Business News - FCC Bureau Chief Resigns

Channel Partners

August 1, 2000

1 Min Read
Business News - FCC Bureau Chief Resigns

Posted: 08/2000

FCC Bureau Chief Resigns
By Kim Sunderland

Federal Communications Commission Common Carrier Bureau Chief Lawrence E. Strickling has resigned.

Since November 1998, Strickling has presided over arguably the most controversial period at the FCC
( since the Telecommunications Act of 1996 was signed into law. He guided the FCC bureau’s staff through the RBOC entrance into in-region, long-distance service provisioning, access charge reform and mega-mergers.

“Now that we’ve got the big projects out of the way, this is a good time to get back home,” Strickling says, referring to Chicago where his wife and children live.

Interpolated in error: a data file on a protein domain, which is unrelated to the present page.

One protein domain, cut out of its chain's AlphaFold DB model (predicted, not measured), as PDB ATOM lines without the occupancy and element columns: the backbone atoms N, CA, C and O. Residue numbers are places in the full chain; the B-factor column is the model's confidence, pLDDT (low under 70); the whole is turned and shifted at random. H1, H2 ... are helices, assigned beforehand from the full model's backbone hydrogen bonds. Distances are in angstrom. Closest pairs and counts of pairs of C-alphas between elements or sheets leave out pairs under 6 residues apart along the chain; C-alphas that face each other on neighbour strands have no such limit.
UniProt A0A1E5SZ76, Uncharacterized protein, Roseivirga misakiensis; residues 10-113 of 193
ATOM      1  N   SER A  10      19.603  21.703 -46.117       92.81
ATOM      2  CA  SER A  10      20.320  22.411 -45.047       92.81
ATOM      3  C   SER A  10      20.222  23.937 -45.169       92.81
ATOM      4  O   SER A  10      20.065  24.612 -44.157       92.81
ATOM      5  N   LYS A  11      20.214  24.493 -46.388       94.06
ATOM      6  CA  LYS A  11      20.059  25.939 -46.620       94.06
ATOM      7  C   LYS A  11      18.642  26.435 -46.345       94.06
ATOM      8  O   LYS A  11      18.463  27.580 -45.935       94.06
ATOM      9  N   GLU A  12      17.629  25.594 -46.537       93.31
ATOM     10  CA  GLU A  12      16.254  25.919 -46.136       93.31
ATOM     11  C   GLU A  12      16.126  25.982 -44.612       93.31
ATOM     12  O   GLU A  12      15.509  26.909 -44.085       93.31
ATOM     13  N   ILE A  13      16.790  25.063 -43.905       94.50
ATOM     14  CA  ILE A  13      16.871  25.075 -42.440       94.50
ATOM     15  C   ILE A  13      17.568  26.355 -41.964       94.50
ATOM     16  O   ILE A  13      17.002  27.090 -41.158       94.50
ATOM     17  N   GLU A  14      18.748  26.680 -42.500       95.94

As bureau chief, Strickling presided over contentious, high-profile telecom issues, including the approval of the first two applications allowing Bell companies into the long-distance market; the adoption of the CALLS access charge and universal service initiative; the development of new unbundling and collocation rules; the imposing of new rules to combat slamming; and to the creation of the “rocket docket” to resolve carrier disputes within 60 days.

Strickling has been with the FCC since September 1997 when he served as chairman of the Competition Enforcement Task Force. Dorothy Attwood has been named Strickling’s replacement. She has been senior legal advisor for FCC Chairman William Kennard since July 1999.

Prior to that, Attwood served as chief of the CCB’s enforcement division.

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